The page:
Eviction actions in the San Francisco Bay Area, much less any where in California can be a tricky process filled with challenges. Many of these challenges are presented as basic logistical problems such as identifying who an action should be brought against. For example, a common problem many landlords face is that after renting a unit to a tenant, the tenant will then begin to sub-rent the apartment to a number of other tenants. Very often the original tenant will not inform the landlord of these other individuals now living in residence. When an eviction action is brought these unknown tenants must also be evicted. The question for the landlord then becomes: how do I evict tenants that I do not know about?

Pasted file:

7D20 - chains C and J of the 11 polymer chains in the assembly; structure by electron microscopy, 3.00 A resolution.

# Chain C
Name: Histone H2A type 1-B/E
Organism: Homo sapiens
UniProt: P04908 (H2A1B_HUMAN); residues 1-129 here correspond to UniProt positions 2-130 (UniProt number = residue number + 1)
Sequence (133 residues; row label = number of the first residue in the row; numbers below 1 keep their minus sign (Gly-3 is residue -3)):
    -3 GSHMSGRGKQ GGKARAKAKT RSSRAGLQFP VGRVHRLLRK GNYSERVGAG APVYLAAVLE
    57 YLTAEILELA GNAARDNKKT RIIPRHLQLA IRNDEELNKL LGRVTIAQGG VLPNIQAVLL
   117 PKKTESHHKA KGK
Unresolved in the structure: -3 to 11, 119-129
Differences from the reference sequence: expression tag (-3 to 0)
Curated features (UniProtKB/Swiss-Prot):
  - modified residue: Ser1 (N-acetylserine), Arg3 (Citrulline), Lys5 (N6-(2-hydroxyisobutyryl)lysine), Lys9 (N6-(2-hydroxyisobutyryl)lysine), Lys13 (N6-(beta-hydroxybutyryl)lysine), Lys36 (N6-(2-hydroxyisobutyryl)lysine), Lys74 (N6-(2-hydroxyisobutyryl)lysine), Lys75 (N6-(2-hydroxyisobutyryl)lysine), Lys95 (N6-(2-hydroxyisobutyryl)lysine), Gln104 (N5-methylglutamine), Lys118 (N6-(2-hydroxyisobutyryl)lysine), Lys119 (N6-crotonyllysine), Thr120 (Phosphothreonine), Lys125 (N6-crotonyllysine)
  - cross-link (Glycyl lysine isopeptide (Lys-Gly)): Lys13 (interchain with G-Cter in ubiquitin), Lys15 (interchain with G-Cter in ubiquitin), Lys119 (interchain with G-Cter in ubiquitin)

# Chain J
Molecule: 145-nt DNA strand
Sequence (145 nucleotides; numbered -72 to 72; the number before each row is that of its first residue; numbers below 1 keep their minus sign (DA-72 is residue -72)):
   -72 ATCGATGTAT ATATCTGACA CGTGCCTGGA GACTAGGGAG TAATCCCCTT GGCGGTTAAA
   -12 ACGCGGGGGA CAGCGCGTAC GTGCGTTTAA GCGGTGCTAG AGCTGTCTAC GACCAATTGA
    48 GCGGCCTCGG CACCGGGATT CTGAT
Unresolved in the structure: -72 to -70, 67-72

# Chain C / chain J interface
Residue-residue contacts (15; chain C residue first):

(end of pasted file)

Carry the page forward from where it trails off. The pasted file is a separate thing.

As it turns out the California Civil Code and Code of Civil Procedure provides a method to assure that an eviction action is brought against all possible tenants both known and unknown. Specifically, Judicial Counsel Form CP10.5, when properly served on a household, allows a Landlord to serve all unknown tenants therein. In addition, when bringing the eviction action it is important to bring it against several “Does.” For example, a eviction action when filed in court might typically be entitled something along the lines of: “Landlord Jones v. John Smith and Does 1 through 10 inclusive.” These “Doe” tenants in turn can then be replaced with actual names once the identity of the unknown tenants come to light.
Understanding these nuances at the outset of a case can save you a lot of time and trouble farther down the line. The skilled landlord tenant attorneys of Jones & Devoy have experience in both defending against and bringing eviction actions. Whether you need to be pointed in the right direction, or you need the entire matter handled by attorneys, our attorneys can help you in an efficient and effective manner.